Rachel Alexandra ready for rematch with Zardana

Filly will look for revenge in La Troienne stakes race

April 30, 2010|By The Baltimore Sun

LOUISVILLE, Ky. — — Typically, the biggest race at Churchill Downs other than the Kentucky Derby is the Kentucky Oaks, which is held the Friday before the Derby and features the best 3-year-old fillies in the country. Rachel Alexandra won the Oaks by more than 20 lengths a year ago, a performance that persuaded her new owners to enter her in the Preakness two weeks later.

This year, the Oaks is still a big draw, but Rachel Alexandra's presence in the La Troienne, a race held hours before the Oaks, is threatening to be the most exciting race before the Derby.

That's because Rachel, the 2009 Horse of the Year, will get a rematch against Zardana, the only horse to defeat her. Zardana won the New Orleans Ladies in March when Rachel looked out of shape and slow.

That performance led to the decision by Rachel's trainer, Steve Asmussen, to pull her from a much-anticipated matchup against undefeated Zenyatta in the Apple Blossom in Hot Springs, Ark., in April.

"Everything happens for a reason," Asmussen said. "I don't think we're meant to understand everything when it happens, but we're very blessed that she came out of that race healthy and that we have the opportunity we have [in the La Troienne]. For whatever reason, it didn't happen."

Asmussen gave Rachel Alexandra time to get back in shape and thinks she'll be ready to bounce back on the same track where she had her greatest performance.

"I thought she just looked tremendous," Asmussen said Thursday. "You walk up to her in her paddock and you realize she knows everything that she's done, and she doesn't blink from it. Witness what she did last year and we're amazed with how she did it, but for her to mentally handle it and not let it be overwhelming I think speaks volumes about who she is and how tough she is on the inside."

Zardana is actually a stablemate of Zenyatta's and is trained by the same trainer, John Shirreffs. Shirreffs said he's looking forward to seeing Rachel Alexandra and Zenyatta face off someday, but for now, he's focused on getting Zardana ready for the rematch.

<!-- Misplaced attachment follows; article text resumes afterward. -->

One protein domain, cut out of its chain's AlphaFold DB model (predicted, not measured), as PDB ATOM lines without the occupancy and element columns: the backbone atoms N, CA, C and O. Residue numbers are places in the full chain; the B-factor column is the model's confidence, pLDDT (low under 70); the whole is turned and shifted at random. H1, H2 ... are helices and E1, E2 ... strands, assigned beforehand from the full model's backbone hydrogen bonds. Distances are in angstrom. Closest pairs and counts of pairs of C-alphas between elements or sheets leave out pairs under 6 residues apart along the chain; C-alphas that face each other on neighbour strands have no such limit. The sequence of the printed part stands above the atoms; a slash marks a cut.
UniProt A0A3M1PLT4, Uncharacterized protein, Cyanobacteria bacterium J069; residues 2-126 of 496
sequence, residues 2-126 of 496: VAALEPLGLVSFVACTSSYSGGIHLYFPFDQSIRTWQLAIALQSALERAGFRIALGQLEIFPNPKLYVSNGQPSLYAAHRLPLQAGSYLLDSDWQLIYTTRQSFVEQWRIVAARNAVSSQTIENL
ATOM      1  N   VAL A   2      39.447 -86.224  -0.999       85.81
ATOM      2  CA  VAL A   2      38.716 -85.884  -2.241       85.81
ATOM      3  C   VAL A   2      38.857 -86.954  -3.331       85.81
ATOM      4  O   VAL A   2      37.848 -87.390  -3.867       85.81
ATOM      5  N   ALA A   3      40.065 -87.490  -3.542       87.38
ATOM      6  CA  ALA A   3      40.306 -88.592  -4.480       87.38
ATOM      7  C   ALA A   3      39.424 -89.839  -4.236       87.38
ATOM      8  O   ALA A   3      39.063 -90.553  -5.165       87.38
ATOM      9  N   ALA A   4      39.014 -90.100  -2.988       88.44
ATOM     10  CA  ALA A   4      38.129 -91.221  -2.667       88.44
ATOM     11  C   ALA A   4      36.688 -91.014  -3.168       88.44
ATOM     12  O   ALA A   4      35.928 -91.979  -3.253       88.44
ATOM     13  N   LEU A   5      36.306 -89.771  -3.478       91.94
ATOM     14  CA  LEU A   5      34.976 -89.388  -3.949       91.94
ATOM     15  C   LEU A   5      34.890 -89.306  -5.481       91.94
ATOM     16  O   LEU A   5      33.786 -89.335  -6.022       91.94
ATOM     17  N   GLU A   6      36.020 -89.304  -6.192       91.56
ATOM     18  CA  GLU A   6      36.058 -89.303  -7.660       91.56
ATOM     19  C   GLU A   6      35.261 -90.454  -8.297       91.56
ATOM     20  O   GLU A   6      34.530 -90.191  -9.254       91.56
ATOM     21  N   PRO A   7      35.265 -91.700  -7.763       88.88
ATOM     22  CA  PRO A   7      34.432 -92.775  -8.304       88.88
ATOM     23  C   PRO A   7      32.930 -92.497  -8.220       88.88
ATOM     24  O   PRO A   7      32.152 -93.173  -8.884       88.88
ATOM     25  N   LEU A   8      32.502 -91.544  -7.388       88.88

"Zardana is like a pit bull," Shirreffs said. "She tries very hard."

He did, however, acknowledge the impact Zenyatta and Rachel Alexandra have had on racing over the past year. On the Internet, fans of both horses have been furiously debating over the past year which one is better.

"I've met a lot of people who have expressed how much those two fillies have meant to them, which in turn has brought other people to the game," Shirreffs said.

The La Troienne goes off at 1:26 p.m. today.

True long shots

Think about this for a second. What would be a bigger upset: a Kentucky Democrat winning a U.S. Senate seat held for 12 years by a popular Republican, or a long-shot horse with Louisville connections winning the Derby?

Kentucky Attorney General Jack Conway is trying to pull off both.

Conway, who is running for the U.S. Senate seat opening up with the retirement of Jim Bunning, is the co-owner of Stately Victor, a 30-1 long shot running in this week's 136th Kentucky Derby.

"They're both pretty big honors," Conway said. "Throw in a 9-month-old daughter, and we've been pretty busy this spring."

Conway shares ownership of Stately Victor with his father, F. Thomas Conway, a Louisville attorney who got his son hooked on horse racing at a young age. Stately Victor is their only thoroughbred.

"He used to make me memorize every Kentucky Derby winner from about 1940 on," Conway said. "And when I was 7 years old, he'd trot me out at cocktail parties and have me name them."

It's a bit of an upset that the Conways are even in the race. Stately Victor, named after one of Jack Conway's best friends who died in a car accident at age 23, was a surprise winner in the Blue Grass Stakes, giving the horse enough graded stakes earnings to make the field.

He'll be ridden by jockey Alan Garcia, who rode Da'Tara, a 38-1 long shot, to a wire-to-wire victory in the 2008 Belmont Stakes.

"After so many years of watching my dad get misty-eyed when the owners make that walk [from backside to the paddock], we're going to make that walk together," Conway said. "That's very special."

It could be Awesome

Not sold on either Lookin At Lucky or Sidney's Candy thanks to their troublesome bookend post positions? You might want to take a long look at Awesome Act, trained by Englishman Jeremy Noseda.

Awesome Act didn't run particularly well in his last start, a third-place finish at the Wood Memorial, but he threw a shoe early in the race and still battled to hit the board. He wasn't in great physical shape either, and was unable to completely bounce back after running a perfect race in the Gotham Stakes. Noseda believes he's in shape now.

"Definitely, without question, the horse looks to have moved forward physically since he was in New York," said Noseda, unable to get to Louisville until Wednesday because of travel restrictions caused by the volcanic eruption in Iceland. "I'm happy with his condition."

The son of American dirt specialist Awesome Again, Awesome Act has the pedigree to run well in the mud. Current conditions are calling for thunderstorms.

"He's got great cruising speed and he's got a big kick in him at the end of a race," Noseda said. "My big query at this point is how effective he'll be at a mile and a quarter. Saturday will tell us that. But there are plenty of horses that have the same question to answer. You need luck in the running. Is that not what makes the Kentucky Derby such a unique race and such a test for a horse?"

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